Designing Secure Mobile Apps


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There are more ways to your mobile phone can be compromised than theft.

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  • The mobile ecosystem presents developers with both challenges and opportunities. Before getting into the nuts and bolts of data security, consider the landscape:
    Make someone responsible for security.
    Take stock of the data you collect and retain.
    Understand differences between mobile platforms.
    Don’t rely on a platform alone to protect your users.
    Generate credentials securely.
    Use transit encryption for usernames, passwords, and other important data.
    Protect your servers, too.
    Don’t store passwords in plain text.
    You’re not done once you release your app. Stay aware and communicate with your users.
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Designing Secure Mobile Apps

  1. 1. Designing Secure Mobile Apps Guerilla Training Camp Security BSides Austin Dan Cornell© Copyright 2011 Denim Group - All Rights Reserved
  2. 2. My Background • Dan Cornell, founder and CTO of Denim Group • Software developer by background (Java, .NET, etc) • OWASP San Antonio, Global Membership Committee • Denim Group – Build software with special security, performance, reliability requirements – Help organizations deal with the risk associated with their software • Code reviews and application assessments • SDLC consulting • Secure development training – instructor-led and eLearning© Copyright 2011 Denim Group - All Rights Reserved 1
  3. 3. Agenda • Generic Mobile Application Threat Model • Mobile Application Design Concerns – Bypassing Platform Environment Restrictions – Application Permission Model – Local Storage and Encryption – Network Communication and Encryption – Native Code Execution – Browser Behavior • In-depth Look at Mobile Browser Content Handling • Questions© Copyright 2011 Denim Group - All Rights Reserved 2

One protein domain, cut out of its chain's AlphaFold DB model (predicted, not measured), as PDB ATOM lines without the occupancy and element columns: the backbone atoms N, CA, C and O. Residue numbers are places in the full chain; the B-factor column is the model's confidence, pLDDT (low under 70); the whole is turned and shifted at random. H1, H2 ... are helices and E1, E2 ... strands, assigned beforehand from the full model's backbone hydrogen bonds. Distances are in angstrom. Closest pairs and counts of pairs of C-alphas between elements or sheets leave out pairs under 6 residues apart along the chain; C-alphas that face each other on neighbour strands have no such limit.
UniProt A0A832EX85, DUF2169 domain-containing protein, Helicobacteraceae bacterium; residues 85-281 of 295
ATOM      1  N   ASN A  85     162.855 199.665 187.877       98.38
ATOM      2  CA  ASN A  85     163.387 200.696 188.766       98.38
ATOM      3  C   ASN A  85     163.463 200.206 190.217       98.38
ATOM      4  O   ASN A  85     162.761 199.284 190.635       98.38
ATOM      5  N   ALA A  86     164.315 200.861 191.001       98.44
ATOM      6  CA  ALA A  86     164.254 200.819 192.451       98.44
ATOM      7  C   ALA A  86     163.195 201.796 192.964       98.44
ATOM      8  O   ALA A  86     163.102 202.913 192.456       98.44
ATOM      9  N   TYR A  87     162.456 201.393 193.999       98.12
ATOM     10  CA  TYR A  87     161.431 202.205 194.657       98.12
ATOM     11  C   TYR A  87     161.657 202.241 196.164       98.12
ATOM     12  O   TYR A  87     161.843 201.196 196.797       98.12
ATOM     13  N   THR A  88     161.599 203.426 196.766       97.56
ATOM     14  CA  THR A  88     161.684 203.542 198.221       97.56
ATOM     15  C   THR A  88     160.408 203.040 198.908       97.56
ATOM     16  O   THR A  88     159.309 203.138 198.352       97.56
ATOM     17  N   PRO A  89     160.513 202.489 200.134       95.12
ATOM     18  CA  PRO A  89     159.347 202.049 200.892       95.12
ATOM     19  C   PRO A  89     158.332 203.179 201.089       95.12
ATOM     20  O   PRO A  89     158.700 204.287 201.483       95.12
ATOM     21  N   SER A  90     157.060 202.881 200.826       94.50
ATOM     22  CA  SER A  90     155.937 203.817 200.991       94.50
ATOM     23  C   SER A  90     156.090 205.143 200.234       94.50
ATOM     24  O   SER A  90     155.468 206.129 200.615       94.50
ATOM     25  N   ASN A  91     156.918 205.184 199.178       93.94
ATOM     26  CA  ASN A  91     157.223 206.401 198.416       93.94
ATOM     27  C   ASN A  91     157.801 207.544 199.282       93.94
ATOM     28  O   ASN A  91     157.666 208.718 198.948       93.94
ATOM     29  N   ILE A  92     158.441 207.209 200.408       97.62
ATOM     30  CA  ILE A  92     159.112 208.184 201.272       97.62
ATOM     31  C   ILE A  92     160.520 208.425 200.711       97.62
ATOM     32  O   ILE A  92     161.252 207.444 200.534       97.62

4. 4. Tradeoffs: Value versus Risk • Mobile applications can create tremendous value for organizations – New classes of applications utilizing mobile capabilities: GPS, camera, etc – Innovating applications for employees and customers • Mobile devices and mobile applications can create tremendous risks – Sensitive data inevitably stored on the device (email, contacts) – Connect to a lot of untrusted networks (carrier, WiFi) • Most developers are not trained to develop secure applications – Fact of life, but slowing getting better • Most developers are new to creating mobile applications – Different platforms have different security characteristics and capabilities© Copyright 2011 Denim Group - All Rights Reserved 3
  5. 5. Smart Phones, Dumb Apps • Lots of media focus on device and platform security – Important because successful attacks give tremendous attacker leverage • Most organizations: – Accept realities of device and platform security – Concerned about the security of their custom applications – Concerned about sensitive data on the device because of their apps – Concerned about network-available resources that support their apps • Who has smartphone application deployed for customers? • Who has had smartphone applications deployed without their knowledge? – *$!%$# marketing department…© Copyright 2011 Denim Group - All Rights Reserved 4
  6. 6. Secure Mobile Development Reference • Platform-specific recommendations • Key topic areas • Provide specific, proscriptive guidance to developers building mobile applications© Copyright 2011 Denim Group - All Rights Reserved 5
  7. 7. Specific Platforms • iOS (iPhone, iPad) • Android • Blackberry (in progress) • Windows Phone 7 (in progress) – Windows Mobile 6.5 (?) • Symbian (?) • Others (?) • Will be guided by demand, which is focused by new development activity© Copyright 2011 Denim Group - All Rights Reserved 6
  8. 8. Topics Areas • Topic Areas – Overview of Application Development – Overview of Secure Development – Defeating Platform Environment Restrictions – Installing Applications – Application Permissions Model – Local Storage – Encryption APIs – Network Communications – Protecting Network Communications – Native Code Execution – Application Licensing and Payments – Browser URL Handling© Copyright 2011 Denim Group - All Rights Reserved 7